Magic Johnson, left, and Frank McCourt watch the Dodgers play on April 5,… (Luis Sinco / Los Angeles…)
Bud Selig insists he will retire as baseball's commissioner after next season. He says he might like to teach college classes, to study history, to write his memoirs.
He could be a distinguished guest speaker in just about any college class -- except, perhaps, at the McCourt School of Public Policy at Georgetown University.
Frank McCourt, who sold the Dodgers for a record $2.15 billion last year, has donated $100 million toward the school, the Washington Post reported Wednesday. The donation is the largest in Georgetown history, the Post reported.
McCourt graduated from Georgetown in 1975. He met his former wife, Jamie, at the school. This fine ESPN the Magazine story has an amazing picture of the McCourts in that era, with the hair of that era.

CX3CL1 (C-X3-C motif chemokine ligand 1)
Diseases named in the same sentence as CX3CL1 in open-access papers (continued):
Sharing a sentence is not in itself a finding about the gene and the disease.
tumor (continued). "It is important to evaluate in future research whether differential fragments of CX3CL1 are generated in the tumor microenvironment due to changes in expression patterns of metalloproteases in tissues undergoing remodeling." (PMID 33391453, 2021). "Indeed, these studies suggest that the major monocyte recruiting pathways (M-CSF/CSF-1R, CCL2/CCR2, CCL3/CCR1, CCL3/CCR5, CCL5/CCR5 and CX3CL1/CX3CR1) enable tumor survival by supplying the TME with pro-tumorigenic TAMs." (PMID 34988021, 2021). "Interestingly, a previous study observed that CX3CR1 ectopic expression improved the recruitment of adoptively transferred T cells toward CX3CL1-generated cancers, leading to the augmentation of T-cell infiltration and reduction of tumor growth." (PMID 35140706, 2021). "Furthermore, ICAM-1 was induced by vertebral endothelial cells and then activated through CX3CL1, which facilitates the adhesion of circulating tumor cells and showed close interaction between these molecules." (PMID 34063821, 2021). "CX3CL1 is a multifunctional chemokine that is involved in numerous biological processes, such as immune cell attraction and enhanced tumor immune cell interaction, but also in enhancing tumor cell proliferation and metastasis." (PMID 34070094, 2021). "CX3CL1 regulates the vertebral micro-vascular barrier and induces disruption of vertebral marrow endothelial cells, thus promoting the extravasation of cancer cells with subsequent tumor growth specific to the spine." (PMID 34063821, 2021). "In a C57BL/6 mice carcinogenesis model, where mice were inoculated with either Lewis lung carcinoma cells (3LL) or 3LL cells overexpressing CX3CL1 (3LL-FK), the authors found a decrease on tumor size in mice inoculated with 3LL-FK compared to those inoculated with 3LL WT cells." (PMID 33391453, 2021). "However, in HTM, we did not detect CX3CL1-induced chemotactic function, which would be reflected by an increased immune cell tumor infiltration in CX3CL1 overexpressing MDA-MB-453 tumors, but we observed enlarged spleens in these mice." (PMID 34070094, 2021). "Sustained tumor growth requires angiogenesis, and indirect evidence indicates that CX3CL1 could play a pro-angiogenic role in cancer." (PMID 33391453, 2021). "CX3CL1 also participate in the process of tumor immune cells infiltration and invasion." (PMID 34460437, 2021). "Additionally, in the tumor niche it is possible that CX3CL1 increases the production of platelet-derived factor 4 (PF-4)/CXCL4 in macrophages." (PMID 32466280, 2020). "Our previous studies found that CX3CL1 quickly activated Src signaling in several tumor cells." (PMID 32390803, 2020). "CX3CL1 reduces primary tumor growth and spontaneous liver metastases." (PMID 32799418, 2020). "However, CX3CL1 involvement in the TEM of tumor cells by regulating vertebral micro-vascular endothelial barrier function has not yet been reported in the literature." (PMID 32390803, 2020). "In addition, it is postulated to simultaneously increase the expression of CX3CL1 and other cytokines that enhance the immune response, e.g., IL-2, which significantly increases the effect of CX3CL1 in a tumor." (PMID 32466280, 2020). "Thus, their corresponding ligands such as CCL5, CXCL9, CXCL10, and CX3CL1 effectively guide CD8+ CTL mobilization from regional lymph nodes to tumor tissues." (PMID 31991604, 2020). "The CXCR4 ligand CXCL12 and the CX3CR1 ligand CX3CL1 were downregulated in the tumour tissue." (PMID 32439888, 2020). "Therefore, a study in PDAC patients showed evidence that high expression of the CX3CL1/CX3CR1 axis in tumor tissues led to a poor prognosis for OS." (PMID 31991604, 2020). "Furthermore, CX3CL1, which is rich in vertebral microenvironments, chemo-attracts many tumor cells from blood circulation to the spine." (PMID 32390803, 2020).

Frank McCourt took the Dodgers into bankruptcy in 2011, the final act of a long-running divorce drama and a showdown with Selig over who would control the team. In the process, Selig's attorneys alleged McCourt of "looting" by "siphoning" $189 million in team revenue for personal use. McCourt denied the charges.
Once McCourt agreed to sell the team, Selig let him control the sale process. That let McCourt launch the auction that made him a billionaire.
McCourt turned a net profit of $1.278 billion on the Dodgers sale, subtracting $460 million in tax payments and $412 million in debts assumed by the new owners. No other baseball team has sold for even $1 billion. Even after paying his $131 million divorce settlement, McCourt was left with $1.147 billion.
Guggenheim Baseball Management, the new owners, also agreed to invest as much as $650 million in a real estate development fund run by McCourt and to pay him an annual management fee, starting at $5.5 million. In addition, McCourt gets at least $7 million per year from fees the Dodgers pay to rent the stadium parking lots, half ownership of those lots and the right to sell his stake in those lots to Guggenheim for an additional $150 million.